Andean cultures did not have a recognizable writing system prior to the Spanish conquest in the early 1530s; however, they did utilize a system of recording through knotted cords, known as quipu (khipu; “knot” in Quechua). Quipu that date to the Late Horizon and early Spanish colonial period (1400–1570 C.E. ) vary in structure, from numeric records to “anomalous” types that possibly record more abstract concepts. Spanish chroniclers cite their use by specialists, known as quipucamayoc (khipucamayuq), for recording census, taxes, and stored goods such as dried maize and potatoes. Early forms of quipu were used during the Middle Horizon (600–1000 C.E.), under Huari (Wari) cultural influence.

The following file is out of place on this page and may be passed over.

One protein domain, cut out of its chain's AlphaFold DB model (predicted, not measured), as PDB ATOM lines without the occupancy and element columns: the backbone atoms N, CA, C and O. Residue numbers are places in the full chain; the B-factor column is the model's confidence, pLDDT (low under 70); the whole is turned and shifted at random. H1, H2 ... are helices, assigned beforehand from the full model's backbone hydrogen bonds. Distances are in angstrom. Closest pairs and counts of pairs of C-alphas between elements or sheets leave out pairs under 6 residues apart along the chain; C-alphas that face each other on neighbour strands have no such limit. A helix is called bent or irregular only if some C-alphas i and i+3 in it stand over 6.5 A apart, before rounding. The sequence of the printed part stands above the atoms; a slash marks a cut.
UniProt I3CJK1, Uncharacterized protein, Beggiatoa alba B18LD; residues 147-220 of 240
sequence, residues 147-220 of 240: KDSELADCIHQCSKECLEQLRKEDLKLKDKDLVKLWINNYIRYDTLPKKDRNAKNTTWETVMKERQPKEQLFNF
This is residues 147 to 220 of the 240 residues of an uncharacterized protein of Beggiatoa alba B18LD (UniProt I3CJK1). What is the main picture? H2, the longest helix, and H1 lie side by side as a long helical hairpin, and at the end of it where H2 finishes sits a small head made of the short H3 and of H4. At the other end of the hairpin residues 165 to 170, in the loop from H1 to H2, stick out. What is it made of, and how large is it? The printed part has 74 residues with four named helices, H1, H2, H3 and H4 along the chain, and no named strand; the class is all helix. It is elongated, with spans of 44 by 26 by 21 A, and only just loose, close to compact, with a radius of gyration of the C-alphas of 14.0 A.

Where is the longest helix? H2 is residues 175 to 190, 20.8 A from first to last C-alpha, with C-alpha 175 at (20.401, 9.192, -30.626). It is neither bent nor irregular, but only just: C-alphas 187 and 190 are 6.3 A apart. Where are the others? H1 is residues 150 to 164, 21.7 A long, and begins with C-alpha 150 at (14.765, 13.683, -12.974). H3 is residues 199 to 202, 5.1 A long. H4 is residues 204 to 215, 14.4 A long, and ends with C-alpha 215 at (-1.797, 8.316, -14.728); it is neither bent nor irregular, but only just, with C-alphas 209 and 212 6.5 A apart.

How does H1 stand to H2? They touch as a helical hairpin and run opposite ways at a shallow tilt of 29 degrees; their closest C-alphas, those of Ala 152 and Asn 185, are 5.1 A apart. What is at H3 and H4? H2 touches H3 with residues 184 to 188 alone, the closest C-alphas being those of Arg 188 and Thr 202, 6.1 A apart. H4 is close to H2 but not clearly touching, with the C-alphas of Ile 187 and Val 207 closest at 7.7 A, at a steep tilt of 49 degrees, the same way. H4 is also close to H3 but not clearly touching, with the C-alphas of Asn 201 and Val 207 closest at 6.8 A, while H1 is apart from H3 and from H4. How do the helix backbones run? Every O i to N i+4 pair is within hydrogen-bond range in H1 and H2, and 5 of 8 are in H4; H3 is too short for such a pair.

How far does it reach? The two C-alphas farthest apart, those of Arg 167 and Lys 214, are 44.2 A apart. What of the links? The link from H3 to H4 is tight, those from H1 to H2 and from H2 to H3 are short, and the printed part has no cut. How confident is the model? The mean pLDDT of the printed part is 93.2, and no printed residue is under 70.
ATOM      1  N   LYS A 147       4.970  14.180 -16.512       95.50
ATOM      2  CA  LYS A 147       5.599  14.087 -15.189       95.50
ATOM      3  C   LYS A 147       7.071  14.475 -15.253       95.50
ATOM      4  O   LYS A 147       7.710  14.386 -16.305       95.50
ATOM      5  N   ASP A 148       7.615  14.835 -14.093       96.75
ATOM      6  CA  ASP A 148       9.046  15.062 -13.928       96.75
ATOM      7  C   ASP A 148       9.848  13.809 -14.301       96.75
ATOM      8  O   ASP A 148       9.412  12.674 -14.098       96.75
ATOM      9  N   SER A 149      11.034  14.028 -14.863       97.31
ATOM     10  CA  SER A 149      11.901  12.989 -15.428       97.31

This Inca-style quipu exhibits a numerical structure based on the Andean decimal system. The number of loops in a knot indicates the numerical value, while the placement of the knot along the vertical subsidiary cord references its place value (1s, 10s, 100s, 1000s, 10000s). Different fibers and knot directions were employed, perhaps as markers of particular information.